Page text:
At 18 years of age, my next patient is technically an adult.  At least, he is classified as such according to the ICD-9 codes.  Although he’s been coming to our group practice for regular exams over the past four years, this is the first time I’ve seen him.  He’s here with his father.  Wes is a soft-spoken boy with a pleasant disposition; he’s got a light growth of downy hair on his chin.  When I introduce myself and offer my hand in greeting, Wes can barely lift his hand from the arm rest of the wheelchair in which he is confined.

The chart tells me that Wes was diagnosed with Duchenne muscular dystrophy at age 5.  He has gotten progressively worse over the past six years.  He has no strength to speak of in his proximal muscles; he is unable to straighten his legs due to contractures.  He has had spinal fusion surgery, and recently a pacemaker defibrillator was implanted in his chest.  His respiratory status is compromised:  due to extensive muscular atrophy, Wes is unable to use his accessory muscles to take a deep breath.

I ask Wes how he spends his days.  He tells me he likes to listen to music.  “What kind?” I ask him.

“Any kind,” he says, “classical, rock, country—heavy metal.”

His father rolls his eyes.

“What else do you do?”

“I play video games, read books, watch some TV, spend time with my family,” he tells me.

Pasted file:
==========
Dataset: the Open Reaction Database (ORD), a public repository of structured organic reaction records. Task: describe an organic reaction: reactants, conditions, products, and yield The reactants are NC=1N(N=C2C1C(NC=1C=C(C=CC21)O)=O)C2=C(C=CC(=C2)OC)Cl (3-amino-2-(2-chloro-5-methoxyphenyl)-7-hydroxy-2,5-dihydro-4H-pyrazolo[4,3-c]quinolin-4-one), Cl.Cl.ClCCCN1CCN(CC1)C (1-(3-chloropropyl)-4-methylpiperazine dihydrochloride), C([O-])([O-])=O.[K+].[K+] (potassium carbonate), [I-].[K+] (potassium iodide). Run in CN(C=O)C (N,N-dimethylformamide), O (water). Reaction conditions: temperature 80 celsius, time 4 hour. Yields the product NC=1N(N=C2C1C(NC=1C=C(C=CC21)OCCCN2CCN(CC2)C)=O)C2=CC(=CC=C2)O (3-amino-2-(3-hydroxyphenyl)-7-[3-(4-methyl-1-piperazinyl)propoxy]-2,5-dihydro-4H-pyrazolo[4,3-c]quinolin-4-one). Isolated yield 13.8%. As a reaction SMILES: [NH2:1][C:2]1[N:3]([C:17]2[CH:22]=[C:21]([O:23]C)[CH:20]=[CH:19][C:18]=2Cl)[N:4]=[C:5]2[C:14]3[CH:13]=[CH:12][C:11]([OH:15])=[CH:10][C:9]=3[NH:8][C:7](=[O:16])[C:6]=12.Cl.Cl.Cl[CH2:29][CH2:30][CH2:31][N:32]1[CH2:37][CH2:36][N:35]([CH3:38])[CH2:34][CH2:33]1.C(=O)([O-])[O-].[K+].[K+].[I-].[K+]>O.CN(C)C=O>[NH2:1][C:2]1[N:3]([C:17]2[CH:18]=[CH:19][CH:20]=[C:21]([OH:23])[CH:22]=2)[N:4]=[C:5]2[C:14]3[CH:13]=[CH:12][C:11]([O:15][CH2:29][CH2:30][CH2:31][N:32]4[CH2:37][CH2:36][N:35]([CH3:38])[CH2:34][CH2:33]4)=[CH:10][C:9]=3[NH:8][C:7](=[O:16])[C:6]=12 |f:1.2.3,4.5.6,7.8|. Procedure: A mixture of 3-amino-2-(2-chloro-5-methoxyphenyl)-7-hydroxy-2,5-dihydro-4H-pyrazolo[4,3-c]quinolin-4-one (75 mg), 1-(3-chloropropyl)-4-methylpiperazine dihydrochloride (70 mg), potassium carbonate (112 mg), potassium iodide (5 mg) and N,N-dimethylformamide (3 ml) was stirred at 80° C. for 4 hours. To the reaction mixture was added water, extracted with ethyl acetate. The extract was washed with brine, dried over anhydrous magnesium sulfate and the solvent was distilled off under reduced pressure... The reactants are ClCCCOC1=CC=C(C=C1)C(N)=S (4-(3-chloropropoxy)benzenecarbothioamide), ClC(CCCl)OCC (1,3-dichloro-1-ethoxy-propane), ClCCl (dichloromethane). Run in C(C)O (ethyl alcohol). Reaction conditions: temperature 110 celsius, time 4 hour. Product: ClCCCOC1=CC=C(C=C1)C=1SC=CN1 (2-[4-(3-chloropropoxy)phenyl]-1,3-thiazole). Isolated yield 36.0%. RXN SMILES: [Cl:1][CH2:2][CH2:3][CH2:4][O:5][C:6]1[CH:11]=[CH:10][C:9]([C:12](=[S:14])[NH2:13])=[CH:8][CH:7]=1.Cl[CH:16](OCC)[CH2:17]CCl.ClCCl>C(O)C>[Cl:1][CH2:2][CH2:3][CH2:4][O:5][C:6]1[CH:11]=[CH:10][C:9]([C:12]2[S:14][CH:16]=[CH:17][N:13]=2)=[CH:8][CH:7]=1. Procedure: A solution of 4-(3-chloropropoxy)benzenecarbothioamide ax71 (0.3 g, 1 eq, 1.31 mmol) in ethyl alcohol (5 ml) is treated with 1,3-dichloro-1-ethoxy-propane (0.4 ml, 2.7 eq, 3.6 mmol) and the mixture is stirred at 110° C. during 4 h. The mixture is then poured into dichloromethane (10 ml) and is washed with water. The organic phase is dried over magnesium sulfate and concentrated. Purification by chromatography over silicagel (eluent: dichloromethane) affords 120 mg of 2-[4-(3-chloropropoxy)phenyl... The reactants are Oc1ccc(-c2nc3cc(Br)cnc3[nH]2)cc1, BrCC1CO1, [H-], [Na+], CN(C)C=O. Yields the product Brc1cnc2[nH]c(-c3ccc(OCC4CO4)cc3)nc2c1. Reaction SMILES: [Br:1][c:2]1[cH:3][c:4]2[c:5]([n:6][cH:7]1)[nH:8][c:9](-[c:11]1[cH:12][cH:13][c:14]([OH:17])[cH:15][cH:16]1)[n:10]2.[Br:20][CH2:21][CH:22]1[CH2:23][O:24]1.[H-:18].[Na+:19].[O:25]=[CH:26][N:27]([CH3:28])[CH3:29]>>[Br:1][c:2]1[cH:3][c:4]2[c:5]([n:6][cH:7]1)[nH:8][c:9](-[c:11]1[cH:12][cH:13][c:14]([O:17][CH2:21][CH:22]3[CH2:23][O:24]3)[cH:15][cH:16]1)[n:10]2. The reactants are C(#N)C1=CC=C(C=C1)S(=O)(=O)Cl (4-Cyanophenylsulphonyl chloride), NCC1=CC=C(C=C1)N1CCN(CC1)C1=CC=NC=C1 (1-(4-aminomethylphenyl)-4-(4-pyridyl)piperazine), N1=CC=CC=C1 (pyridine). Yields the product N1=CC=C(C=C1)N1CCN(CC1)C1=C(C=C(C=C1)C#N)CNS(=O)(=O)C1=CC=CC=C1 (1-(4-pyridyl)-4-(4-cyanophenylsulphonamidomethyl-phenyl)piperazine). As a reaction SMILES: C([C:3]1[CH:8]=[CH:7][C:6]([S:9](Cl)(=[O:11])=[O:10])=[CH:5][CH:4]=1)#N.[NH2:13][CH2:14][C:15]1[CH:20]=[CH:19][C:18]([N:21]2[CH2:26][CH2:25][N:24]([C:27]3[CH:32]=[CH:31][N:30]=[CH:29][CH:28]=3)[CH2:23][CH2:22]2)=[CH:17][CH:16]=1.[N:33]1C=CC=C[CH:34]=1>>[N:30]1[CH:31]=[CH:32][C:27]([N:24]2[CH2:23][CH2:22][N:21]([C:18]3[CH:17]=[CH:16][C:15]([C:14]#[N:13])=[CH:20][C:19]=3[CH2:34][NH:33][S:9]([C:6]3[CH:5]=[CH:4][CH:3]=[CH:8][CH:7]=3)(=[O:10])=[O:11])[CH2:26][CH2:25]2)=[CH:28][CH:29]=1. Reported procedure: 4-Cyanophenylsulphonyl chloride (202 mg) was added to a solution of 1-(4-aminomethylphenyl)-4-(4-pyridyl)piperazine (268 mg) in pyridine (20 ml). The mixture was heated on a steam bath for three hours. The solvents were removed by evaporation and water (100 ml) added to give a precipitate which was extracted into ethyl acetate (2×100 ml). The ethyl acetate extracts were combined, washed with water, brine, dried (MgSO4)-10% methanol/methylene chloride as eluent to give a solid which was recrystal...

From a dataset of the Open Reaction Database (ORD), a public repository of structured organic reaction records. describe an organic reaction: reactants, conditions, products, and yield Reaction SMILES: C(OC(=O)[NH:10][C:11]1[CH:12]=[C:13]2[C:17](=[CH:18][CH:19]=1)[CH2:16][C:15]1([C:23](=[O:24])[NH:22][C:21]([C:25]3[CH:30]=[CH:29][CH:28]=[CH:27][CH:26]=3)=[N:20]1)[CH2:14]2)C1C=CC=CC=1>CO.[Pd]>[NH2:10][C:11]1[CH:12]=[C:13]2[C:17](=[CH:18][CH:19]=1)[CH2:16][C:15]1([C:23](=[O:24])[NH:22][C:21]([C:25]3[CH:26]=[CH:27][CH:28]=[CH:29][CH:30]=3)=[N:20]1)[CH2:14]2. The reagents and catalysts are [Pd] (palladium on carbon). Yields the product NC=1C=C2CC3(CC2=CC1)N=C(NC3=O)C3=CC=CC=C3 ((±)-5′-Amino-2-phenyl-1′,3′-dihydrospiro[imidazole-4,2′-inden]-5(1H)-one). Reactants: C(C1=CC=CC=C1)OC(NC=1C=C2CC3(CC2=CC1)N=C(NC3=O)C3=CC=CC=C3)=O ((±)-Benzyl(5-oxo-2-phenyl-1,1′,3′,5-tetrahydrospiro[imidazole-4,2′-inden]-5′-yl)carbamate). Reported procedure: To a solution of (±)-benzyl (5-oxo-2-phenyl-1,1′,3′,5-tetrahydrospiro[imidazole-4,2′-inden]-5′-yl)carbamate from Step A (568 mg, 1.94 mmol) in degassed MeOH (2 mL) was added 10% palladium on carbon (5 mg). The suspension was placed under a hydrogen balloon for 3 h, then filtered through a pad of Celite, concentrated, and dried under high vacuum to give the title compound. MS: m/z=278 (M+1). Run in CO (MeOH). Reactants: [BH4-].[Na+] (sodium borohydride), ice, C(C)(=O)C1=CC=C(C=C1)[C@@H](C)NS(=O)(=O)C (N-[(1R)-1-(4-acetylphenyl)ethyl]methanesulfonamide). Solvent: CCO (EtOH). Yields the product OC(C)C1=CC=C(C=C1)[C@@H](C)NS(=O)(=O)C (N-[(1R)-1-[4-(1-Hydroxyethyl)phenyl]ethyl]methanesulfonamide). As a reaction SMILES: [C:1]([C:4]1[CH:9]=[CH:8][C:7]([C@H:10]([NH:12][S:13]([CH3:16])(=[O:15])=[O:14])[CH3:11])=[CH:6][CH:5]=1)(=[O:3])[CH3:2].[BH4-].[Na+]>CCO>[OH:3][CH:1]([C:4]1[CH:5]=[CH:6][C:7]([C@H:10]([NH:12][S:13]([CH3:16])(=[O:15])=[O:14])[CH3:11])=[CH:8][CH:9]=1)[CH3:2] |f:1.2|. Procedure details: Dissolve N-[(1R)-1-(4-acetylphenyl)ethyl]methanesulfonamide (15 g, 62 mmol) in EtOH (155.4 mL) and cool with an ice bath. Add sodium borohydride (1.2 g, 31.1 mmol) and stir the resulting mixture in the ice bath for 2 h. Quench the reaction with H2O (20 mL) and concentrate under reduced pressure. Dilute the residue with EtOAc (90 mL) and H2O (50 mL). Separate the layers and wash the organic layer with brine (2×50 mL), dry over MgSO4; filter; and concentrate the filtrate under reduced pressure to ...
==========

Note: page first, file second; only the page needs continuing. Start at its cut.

“Any plans for the future?” I ask him.

Wes looks at his father.  His father tells me that right now Wes is residing at home.  “My wife is a stay-at-home mom,” he says.  “Wes has talked about going to college, but right now he’s taking a break from his studies.  He just graduated high school last spring—cum laude.”

I examine Wes as best I can, given the constraints of the wheelchair.  Afterwards I comment that the physical exam is normal—normal apart from the obvious muscle wasting, contractures and inability to move his limbs.  “He’s due for two shots today,” I explain to his father.

“I’m good with that,” Wes says.

I administer the shots, and Wes thanks me for taking care of him.  I take a deep breath and say:  “You know, Wes, I think it is I who should be thanking you.  I’ve learned a lot from you during our time together today.”

Wes regards my face with silent eyes of innocence.

“Wes has taught us a lot—quite a lot—over the years,” his father says.

“I’ll bet he has,” I say.

Wes smiles.  “I’m no one special,” he says.  “I just try to do the best I can with what I’ve got—you know, take it one day at a time.”

That’s the grace of gratitude for you—lived out better than even the best author is capable of putting into words.

Streets of Philadelphia

I walked the avenue till my legs felt like stone
I heard the voices of friends vanished and gone
At night I could hear the blood in my veins
Black and whispering as the rain
On the streets of Philadelphia.

—Bruce Springsteen

This past weekend I did something I hadn’t done in thirty years:  I took the train to Philadelphia.

The occasion for my excursion was an editorial board meeting for a national medical journal.  Such meetings are held twice a year.  Six months ago I flew out to San Diego for the previous one.  This time round I took the train.